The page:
pointer problem

This is a discussion on pointer problem within the C Programming forums, part of the General Programming Boards category; hi guys, can someone please tell me why this code isn't working?: Code: #include <windows.h> #include <stdio.h> int main(void) { ...

  1. #1
    noob lepricaun's Avatar
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    pointer problem

    hi guys,

    can someone please tell me why this code isn't working?:
    Code:
    #include <windows.h>
    #include <stdio.h>
    int main(void)
    {
        char *run;
        printf("\nCommand:>");
        scanf(run);
        WinExec(run,SW_SHOW);
        return 0;
    }
    i'm not so good with pointers yet, i bet it'll be something simple, but i can't get it to work....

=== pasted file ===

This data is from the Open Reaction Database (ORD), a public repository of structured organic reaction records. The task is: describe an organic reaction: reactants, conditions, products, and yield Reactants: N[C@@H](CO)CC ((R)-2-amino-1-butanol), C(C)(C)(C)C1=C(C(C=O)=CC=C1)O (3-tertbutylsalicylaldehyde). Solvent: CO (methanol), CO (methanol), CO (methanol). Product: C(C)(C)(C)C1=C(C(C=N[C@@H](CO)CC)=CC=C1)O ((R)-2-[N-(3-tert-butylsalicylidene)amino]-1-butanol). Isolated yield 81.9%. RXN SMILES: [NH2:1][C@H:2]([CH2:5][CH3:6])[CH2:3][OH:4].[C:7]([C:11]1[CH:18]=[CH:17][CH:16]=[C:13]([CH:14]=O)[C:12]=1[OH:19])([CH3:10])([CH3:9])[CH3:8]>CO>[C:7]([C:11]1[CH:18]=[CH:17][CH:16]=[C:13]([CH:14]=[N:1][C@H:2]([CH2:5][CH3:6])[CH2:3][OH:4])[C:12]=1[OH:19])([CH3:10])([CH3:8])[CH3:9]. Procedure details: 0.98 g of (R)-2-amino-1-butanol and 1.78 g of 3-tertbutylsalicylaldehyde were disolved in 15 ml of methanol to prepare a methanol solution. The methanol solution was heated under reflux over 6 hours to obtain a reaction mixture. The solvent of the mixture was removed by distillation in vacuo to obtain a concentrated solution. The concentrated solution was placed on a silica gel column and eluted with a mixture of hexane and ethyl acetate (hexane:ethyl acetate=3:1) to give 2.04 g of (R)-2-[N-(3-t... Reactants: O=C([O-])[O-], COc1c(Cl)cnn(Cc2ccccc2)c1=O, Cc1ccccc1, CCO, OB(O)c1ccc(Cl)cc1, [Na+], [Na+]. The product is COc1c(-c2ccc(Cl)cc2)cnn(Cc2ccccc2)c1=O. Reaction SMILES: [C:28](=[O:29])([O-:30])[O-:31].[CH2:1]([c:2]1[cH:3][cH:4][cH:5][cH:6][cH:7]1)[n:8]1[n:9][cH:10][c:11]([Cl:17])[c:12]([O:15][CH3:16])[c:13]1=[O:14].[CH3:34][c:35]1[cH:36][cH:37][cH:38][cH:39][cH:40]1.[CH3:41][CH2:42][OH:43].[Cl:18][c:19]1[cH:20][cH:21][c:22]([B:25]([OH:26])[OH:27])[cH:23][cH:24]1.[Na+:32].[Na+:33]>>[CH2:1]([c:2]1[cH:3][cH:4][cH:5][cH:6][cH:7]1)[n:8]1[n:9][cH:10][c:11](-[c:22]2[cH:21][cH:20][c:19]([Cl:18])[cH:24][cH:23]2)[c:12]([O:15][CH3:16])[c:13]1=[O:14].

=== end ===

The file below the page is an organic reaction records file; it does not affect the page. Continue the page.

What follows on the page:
The path of access leads to the tower of wisdom...
    __________________________________________________ ___________________

    Code:
    
    #include <stdio.h>
    
    int main(void)
    {
            const char buf[17]="Hello everybody!";
    	printf("%s\n",buf);
            return 0;
    }
    

  2. #2
    ATH0 quzah's Avatar
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    You haven't allocated any space. Your pointer points at some random spot in memory. You're supposed to make a pointer point at something. That's why it's called a pointer. Furthermore, you're using scanf wrong.

    Quzah.
    Hope is the first step on the road to disappointment.

  3. #3
    noob lepricaun's Avatar
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    well, i've used the pointer just like: